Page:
"How is it possible that there are still today young kids who think about joining the army and be deployed to Iraq?" That was the question raised in The Denver Post after a speech by President Bush in 2007. They decided to give the best possible answer to it by telling the story of a young soldier from the time of his enlistment. Responsible for doing so was Craig F. Walker, a photojournalist, who devoted two years to capture in pictures every moment of Ian Fischer’s life. He won the 2010 Pulitzer Prize for Photography thanks to this work. During 45 minutes or so, Walker showed a number of pictures included in his article, which was published in the Denver journal on three days (9, 10 and 11 September), and talked about the emotions, the ups and downs, the soldier's life and also about how this experience marked him. His conference was really brilliant.
Nicholas Felton is a graphic designer. Also a storyteller, "something that started in 2005 when I decided to tell my friends my life in figures: how many beers I had taken, how many miles I walked, with how many people I went for dinner, etc." He could not suspect that so many people would be interested in those stories posted on the Internet. "They started calling me, asking me for the report, so I expanded it in 2006; it became more visual, more comprehensive, with more figures." Felton has a theory: "Everything can be reduced to figures, and everything has a story. The key is to combine both of them in order to communicate." Since, according to him, "information can calm the curiosity and be an entertainment."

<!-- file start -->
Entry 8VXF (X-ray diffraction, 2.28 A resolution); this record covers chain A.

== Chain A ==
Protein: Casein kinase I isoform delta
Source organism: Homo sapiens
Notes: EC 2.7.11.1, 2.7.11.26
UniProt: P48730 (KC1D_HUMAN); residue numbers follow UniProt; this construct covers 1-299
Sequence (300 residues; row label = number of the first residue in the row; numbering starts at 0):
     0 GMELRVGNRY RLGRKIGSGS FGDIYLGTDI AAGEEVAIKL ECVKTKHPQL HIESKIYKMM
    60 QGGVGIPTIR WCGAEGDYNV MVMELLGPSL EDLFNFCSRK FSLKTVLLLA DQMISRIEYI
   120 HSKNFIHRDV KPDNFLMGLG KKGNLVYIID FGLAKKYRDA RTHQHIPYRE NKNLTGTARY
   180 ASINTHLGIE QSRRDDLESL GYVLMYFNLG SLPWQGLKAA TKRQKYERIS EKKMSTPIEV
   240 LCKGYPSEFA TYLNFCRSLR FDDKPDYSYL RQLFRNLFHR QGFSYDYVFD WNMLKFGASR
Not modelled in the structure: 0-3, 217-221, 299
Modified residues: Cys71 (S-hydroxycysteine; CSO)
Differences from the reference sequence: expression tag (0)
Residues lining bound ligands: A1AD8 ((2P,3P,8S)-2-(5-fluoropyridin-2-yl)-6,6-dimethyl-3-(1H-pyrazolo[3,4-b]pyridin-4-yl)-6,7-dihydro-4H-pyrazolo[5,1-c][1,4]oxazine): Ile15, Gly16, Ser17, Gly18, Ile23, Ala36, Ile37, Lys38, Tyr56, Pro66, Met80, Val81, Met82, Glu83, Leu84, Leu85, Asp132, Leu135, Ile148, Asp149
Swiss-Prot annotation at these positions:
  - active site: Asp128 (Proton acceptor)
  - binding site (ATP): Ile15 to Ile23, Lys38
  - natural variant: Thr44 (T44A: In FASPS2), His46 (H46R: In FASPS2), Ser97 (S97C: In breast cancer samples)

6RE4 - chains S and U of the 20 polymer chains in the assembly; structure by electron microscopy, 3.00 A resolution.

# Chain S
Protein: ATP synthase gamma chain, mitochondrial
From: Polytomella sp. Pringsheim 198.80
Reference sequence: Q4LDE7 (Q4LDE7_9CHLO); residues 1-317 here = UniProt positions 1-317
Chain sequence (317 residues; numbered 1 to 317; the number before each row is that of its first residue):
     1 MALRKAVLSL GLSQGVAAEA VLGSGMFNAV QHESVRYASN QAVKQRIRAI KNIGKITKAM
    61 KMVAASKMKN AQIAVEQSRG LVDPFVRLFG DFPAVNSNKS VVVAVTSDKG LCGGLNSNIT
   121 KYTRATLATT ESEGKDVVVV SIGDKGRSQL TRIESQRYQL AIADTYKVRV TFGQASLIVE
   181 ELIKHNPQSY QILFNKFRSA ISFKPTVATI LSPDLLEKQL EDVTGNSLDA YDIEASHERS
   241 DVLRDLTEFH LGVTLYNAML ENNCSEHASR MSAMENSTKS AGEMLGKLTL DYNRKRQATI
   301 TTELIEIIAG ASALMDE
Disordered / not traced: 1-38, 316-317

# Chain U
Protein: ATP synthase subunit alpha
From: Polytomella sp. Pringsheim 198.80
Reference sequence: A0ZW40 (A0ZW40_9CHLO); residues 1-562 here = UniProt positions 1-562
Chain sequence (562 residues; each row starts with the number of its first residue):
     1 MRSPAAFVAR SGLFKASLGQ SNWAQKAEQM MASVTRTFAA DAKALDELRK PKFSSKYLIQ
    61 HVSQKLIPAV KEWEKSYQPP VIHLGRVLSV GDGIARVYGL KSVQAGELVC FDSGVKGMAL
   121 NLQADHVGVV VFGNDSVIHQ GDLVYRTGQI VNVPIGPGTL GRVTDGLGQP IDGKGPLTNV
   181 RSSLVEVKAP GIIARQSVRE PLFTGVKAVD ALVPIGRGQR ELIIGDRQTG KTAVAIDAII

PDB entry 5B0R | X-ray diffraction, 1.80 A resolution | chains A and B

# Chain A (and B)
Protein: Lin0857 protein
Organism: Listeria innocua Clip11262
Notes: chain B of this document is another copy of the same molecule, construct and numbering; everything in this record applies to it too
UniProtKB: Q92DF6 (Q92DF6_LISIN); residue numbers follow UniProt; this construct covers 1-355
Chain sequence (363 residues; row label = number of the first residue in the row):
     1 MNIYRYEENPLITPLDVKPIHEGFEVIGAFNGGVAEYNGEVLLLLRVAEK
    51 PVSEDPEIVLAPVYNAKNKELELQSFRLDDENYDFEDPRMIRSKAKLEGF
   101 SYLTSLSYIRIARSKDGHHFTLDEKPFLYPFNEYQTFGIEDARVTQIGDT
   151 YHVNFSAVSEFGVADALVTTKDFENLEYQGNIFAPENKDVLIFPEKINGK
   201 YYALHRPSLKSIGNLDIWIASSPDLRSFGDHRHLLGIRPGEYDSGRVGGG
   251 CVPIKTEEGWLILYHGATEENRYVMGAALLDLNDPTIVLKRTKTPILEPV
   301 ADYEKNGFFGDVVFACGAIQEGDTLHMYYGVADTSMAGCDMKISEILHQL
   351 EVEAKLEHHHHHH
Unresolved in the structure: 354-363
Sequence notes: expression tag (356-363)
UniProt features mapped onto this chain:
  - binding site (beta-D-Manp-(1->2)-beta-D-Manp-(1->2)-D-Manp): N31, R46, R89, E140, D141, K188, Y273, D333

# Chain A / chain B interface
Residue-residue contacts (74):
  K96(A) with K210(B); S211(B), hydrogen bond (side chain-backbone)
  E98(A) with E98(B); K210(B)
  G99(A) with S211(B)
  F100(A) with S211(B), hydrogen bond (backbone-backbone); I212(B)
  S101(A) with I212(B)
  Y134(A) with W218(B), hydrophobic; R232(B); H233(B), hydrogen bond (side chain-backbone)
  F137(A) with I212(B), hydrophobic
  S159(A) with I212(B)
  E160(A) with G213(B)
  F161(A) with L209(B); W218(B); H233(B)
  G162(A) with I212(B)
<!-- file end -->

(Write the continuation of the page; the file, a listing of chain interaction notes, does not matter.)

The last conference of ÑH7 Congress had nothing to do with the world of journalism or with journalistic design. To everyone's surprise, Vincent Termote, Nespresso Iberia CEO, took the floor. But, as Javier Errea said in his introduction, "Nespresso is a good example of how in a closed world, such as the one of coffee, where everything seems to be already invented, there is still room for innovation, for experimentation and for success with new ideas."
Termote agreed with this. According to him, "one must believe to see, not the opposite. One must believe in different things, and put them courageously in practice; the key is launching projects, one must reinvent himself." He explained that "we are not talking about coffee, but about an experience, an emotion. And I think this can also work in the case of journalism, since words convey emotion, too."
Nespresso Iberia CEO also said that their product “is a luxury item, we want to reach 5% of consumers that nobody else is able to reach, and make every individual feel special”. And he ended up his conference with an optimistic, hopeful message, an example for the attendees: “The emotion factor is essential to what we do. And, from time to time, if we want to change things, we have to walk facing the rest of the flock… and be brave”.